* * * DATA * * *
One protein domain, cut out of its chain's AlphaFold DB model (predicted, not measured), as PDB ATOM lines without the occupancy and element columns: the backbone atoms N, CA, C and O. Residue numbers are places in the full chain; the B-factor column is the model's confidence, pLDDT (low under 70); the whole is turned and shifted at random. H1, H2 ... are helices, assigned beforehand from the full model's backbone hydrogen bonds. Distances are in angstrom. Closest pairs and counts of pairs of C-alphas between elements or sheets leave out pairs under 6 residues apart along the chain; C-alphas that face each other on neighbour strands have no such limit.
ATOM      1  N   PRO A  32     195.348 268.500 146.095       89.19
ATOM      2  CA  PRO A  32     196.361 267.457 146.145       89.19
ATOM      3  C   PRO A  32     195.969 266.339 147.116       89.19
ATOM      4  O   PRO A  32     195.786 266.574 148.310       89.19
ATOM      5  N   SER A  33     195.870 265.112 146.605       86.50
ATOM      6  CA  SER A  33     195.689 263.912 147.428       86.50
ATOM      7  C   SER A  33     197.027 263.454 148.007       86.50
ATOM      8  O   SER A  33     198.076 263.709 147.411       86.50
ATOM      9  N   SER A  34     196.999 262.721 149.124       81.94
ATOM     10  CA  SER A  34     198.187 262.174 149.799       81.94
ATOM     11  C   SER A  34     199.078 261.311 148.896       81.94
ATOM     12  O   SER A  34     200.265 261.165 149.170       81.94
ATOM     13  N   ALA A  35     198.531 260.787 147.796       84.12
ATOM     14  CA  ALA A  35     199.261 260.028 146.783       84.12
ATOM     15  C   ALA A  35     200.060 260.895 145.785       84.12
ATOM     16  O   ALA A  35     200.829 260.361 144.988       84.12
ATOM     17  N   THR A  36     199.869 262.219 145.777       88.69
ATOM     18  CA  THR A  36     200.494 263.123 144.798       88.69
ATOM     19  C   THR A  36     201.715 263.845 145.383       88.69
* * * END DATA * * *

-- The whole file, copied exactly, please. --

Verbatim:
One protein domain, cut out of its chain's AlphaFold DB model (predicted, not measured), as PDB ATOM lines without the occupancy and element columns: the backbone atoms N, CA, C and O. Residue numbers are places in the full chain; the B-factor column is the model's confidence, pLDDT (low under 70); the whole is turned and shifted at random. H1, H2 ... are helices, assigned beforehand from the full model's backbone hydrogen bonds. Distances are in angstrom. Closest pairs and counts of pairs of C-alphas between elements or sheets leave out pairs under 6 residues apart along the chain; C-alphas that face each other on neighbour strands have no such limit.
ATOM      1  N   PRO A  32     195.348 268.500 146.095       89.19
ATOM      2  CA  PRO A  32     196.361 267.457 146.145       89.19
ATOM      3  C   PRO A  32     195.969 266.339 147.116       89.19
ATOM      4  O   PRO A  32     195.786 266.574 148.310       89.19
ATOM      5  N   SER A  33     195.870 265.112 146.605       86.50
ATOM      6  CA  SER A  33     195.689 263.912 147.428       86.50
ATOM      7  C   SER A  33     197.027 263.454 148.007       86.50
ATOM      8  O   SER A  33     198.076 263.709 147.411       86.50
ATOM      9  N   SER A  34     196.999 262.721 149.124       81.94
ATOM     10  CA  SER A  34     198.187 262.174 149.799       81.94
ATOM     11  C   SER A  34     199.078 261.311 148.896       81.94
ATOM     12  O   SER A  34     200.265 261.165 149.170       81.94
ATOM     13  N   ALA A  35     198.531 260.787 147.796       84.12
ATOM     14  CA  ALA A  35     199.261 260.028 146.783       84.12
ATOM     15  C   ALA A  35     200.060 260.895 145.785       84.12
ATOM     16  O   ALA A  35     200.829 260.361 144.988       84.12
ATOM     17  N   THR A  36     199.869 262.219 145.777       88.69
ATOM     18  CA  THR A  36     200.494 263.123 144.798       88.69
ATOM     19  C   THR A  36     201.715 263.845 145.383       88.69